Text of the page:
Shellfish harvesters can jump back in the water. The previous Paralytic Shellfish Poison, or “red tide,” closure in Agate Pass has been lifted, according to the Kitsap County Health District.
Recent shellfish samples collected from Agate Pass and Blakley Harbor indicate the concentration of the PSP Biotoxin has dropped to safe levels in mussels, littleneck clams and oysters.
Another closure that includes the entire eastern side of Bainbridge Island from Point Monroe to South Beach, now only includes harvesting butter clams.
A butter clam sample has not been collected from the east side of Bainbridge Island since the end of October, however a recent sample from Skiff Point contained a toxin concentration of 172 micrograms per 100 grams of shellfish tissue.
Beaches are closed when toxin levels exceed 80 micrograms.
“Butter clams typically hold onto the PSP toxin much longer than other species of clams,” said Shawn Ultican, Environmental Health Specialist with KCHD. “So we need more recent samples of butter clams to determine whether or not they’re safe to eat now. We’ll be collecting additional samples and we should know more in the next few weeks.”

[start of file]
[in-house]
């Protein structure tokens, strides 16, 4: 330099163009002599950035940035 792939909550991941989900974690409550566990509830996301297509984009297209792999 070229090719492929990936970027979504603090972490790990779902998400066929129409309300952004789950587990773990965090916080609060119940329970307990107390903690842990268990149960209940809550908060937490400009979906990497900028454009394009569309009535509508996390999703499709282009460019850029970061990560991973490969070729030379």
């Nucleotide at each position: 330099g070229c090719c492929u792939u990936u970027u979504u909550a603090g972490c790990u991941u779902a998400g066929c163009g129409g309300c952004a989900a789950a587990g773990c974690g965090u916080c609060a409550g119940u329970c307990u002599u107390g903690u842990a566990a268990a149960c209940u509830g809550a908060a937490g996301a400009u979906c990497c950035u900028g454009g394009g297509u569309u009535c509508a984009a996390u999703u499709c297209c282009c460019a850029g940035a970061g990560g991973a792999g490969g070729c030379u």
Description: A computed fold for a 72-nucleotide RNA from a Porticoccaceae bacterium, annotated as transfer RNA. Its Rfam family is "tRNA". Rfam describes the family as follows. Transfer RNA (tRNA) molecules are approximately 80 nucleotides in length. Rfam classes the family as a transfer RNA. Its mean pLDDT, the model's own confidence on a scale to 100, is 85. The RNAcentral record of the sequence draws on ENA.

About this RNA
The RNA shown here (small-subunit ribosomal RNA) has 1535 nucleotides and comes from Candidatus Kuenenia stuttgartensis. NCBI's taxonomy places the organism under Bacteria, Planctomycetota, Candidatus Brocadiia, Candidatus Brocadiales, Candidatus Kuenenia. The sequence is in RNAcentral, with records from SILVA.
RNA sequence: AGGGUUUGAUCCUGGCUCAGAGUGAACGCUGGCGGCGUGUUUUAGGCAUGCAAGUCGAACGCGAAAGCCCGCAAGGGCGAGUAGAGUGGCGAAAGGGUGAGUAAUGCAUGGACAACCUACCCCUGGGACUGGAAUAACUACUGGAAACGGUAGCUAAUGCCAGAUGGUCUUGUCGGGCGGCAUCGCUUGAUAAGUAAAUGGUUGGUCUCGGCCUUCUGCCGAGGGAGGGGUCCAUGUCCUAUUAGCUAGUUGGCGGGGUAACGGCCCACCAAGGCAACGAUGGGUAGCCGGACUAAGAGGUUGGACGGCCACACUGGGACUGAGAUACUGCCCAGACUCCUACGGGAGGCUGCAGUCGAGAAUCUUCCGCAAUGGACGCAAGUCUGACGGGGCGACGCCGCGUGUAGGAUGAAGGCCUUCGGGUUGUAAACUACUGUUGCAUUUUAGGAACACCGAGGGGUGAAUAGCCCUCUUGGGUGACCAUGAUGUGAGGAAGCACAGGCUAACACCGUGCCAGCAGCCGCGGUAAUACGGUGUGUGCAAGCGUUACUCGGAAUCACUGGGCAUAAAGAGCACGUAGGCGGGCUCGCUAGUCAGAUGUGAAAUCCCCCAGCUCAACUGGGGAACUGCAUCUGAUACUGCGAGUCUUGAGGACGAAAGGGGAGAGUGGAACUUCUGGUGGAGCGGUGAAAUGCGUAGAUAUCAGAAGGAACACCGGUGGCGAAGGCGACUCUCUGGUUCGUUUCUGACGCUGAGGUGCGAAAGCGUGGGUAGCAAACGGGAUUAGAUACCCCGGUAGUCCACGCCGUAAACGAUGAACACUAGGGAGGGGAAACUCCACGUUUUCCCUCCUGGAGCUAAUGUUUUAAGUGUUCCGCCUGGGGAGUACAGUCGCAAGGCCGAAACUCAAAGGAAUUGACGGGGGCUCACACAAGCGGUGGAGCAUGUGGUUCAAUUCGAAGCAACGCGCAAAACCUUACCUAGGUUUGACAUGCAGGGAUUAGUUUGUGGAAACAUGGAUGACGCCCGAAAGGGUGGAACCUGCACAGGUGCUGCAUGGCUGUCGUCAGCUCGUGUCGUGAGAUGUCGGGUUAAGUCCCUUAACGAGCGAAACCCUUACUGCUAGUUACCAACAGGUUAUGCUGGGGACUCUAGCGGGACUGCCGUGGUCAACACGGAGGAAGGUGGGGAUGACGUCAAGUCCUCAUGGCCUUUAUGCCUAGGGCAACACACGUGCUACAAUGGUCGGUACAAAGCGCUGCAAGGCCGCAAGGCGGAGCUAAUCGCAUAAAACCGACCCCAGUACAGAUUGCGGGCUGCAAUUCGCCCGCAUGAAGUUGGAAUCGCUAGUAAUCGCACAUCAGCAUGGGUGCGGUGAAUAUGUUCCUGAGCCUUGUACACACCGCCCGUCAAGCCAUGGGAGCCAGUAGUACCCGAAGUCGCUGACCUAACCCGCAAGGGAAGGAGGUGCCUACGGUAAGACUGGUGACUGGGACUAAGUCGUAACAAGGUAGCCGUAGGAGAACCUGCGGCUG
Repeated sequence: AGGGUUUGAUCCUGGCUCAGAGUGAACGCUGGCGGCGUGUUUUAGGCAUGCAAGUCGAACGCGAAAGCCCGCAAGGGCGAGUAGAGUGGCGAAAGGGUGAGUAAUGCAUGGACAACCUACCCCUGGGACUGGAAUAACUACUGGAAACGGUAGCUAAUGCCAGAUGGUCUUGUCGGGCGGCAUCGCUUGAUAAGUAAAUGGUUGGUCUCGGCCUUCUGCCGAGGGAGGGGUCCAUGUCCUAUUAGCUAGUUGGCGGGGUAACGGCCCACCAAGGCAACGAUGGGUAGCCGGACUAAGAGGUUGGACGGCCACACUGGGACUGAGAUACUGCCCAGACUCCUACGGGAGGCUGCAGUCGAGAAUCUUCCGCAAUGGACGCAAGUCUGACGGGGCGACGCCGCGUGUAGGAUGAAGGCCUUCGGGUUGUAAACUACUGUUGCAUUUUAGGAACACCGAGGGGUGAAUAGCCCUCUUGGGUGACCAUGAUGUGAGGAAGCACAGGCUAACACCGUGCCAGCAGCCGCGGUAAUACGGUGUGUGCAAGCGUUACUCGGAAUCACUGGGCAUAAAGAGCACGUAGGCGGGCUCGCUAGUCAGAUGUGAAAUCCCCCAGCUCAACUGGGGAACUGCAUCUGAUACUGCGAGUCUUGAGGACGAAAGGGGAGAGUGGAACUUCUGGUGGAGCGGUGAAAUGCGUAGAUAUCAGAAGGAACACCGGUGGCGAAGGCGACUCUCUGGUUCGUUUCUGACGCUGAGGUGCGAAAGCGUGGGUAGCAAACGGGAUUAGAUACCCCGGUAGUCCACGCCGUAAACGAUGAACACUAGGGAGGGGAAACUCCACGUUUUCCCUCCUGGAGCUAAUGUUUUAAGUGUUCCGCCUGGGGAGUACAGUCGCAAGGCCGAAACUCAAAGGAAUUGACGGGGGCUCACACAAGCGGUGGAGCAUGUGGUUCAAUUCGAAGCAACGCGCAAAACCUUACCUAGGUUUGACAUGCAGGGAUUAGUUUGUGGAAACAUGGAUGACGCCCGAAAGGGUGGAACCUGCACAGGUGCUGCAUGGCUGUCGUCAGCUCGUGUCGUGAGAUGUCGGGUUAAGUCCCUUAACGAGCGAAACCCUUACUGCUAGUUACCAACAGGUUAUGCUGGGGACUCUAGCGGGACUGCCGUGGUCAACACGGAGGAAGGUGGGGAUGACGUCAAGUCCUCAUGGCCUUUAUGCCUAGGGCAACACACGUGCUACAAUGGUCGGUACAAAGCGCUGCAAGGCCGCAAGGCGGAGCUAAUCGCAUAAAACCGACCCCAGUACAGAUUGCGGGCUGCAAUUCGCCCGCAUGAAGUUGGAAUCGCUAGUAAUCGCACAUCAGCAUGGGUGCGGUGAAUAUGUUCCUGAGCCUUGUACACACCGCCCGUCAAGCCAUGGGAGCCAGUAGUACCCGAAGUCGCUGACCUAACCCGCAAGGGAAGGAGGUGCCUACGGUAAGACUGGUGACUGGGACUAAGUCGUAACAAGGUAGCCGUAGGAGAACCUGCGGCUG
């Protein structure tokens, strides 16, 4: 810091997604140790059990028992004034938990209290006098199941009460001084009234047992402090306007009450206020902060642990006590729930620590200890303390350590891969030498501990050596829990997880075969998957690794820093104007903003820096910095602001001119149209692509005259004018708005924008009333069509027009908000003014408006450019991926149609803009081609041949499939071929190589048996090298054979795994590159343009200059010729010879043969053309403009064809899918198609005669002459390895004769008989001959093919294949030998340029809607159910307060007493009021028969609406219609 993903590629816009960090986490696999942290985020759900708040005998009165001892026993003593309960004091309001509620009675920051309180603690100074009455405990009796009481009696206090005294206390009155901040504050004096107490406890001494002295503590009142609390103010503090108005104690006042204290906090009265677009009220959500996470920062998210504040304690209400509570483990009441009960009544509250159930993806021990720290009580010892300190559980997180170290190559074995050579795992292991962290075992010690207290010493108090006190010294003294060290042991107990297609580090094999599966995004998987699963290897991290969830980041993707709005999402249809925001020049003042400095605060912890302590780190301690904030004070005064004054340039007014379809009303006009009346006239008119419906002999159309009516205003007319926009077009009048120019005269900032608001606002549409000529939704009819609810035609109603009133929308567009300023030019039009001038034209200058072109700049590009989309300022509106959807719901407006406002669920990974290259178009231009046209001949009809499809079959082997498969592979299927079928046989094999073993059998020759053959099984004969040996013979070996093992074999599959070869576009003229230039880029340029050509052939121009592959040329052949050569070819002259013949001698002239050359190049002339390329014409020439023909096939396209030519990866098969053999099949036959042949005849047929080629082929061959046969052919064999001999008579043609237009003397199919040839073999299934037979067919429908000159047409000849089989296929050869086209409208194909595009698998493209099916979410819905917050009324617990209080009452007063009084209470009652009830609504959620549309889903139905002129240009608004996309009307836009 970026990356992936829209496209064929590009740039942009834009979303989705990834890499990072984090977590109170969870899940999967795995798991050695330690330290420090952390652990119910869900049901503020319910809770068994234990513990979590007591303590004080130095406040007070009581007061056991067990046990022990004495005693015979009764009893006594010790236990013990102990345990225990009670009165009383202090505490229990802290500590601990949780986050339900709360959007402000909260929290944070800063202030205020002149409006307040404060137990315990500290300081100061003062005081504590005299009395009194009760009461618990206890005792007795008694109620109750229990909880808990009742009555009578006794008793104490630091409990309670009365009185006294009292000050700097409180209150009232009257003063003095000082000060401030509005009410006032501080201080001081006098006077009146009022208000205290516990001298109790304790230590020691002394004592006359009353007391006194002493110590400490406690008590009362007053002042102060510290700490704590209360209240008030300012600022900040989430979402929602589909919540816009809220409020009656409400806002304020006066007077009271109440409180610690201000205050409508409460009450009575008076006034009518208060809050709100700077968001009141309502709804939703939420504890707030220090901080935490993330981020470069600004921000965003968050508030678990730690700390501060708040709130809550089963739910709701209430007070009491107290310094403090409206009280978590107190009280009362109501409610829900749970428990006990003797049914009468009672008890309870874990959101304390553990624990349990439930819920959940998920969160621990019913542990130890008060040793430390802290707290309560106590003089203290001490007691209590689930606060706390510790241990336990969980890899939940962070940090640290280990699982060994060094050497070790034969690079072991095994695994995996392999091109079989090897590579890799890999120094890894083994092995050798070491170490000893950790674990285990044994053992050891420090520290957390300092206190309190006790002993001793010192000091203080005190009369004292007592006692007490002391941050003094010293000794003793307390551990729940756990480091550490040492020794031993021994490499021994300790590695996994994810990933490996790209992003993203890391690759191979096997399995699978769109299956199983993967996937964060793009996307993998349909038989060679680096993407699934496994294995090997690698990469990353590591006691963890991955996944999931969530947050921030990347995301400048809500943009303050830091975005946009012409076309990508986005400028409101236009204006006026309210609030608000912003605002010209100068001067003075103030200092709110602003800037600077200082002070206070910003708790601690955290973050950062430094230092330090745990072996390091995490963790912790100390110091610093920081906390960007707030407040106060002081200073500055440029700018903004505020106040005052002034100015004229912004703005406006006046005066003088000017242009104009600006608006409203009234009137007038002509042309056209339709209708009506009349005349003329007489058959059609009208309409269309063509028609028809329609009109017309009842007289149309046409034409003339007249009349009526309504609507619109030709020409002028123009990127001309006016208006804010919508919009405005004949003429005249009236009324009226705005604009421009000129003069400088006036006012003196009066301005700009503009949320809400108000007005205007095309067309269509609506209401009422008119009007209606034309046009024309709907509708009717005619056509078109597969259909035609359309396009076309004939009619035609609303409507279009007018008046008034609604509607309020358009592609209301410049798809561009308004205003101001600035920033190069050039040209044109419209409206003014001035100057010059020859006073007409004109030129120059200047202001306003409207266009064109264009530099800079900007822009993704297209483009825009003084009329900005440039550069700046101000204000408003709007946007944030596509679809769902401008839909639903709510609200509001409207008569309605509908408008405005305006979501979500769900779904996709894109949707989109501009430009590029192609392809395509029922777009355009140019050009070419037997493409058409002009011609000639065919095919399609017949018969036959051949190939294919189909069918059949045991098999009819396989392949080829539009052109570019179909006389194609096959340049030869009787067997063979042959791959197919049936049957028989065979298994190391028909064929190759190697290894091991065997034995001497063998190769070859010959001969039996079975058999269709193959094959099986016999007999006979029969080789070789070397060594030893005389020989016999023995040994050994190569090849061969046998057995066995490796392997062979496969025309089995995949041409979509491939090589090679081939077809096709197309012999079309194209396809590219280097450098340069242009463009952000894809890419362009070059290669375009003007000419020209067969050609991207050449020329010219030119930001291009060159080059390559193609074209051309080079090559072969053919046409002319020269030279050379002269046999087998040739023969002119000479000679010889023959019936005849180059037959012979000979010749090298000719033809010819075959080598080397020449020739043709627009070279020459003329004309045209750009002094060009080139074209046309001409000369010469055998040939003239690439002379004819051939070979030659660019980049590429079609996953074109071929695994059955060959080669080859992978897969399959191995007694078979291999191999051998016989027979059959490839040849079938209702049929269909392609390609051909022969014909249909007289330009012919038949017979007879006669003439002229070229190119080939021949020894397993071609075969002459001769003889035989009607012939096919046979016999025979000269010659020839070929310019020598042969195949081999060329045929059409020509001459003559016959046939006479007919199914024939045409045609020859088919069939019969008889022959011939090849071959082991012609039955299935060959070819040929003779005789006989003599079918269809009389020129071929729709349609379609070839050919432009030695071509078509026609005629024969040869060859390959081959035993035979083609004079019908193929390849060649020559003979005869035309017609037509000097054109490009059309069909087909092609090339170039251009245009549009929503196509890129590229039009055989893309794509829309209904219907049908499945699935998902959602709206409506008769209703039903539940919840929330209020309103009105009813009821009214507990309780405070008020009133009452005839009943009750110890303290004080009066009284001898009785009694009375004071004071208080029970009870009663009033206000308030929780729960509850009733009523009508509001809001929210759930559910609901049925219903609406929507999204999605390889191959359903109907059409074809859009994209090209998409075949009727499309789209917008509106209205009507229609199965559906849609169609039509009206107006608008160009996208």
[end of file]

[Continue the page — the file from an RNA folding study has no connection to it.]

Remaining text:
The northern portion of Dyes Inlet remains closed to harvesting of all species of mussels, clams and oysters. This area ranges from Silverdale south to Erlands Point and Tracyton, including Chico Bay.
Maps of the closed areas are available at the Department of Health web site, http://doh.wa.gov. Look for the link, “Recreational Shellfish Beach Closures” under the Highlights column on the right side of the page.
The health district’s water quality program can be reached at (360) 337-5245. More information is available on the district’s 24-hour hotline at 1-800-2BE-WELL.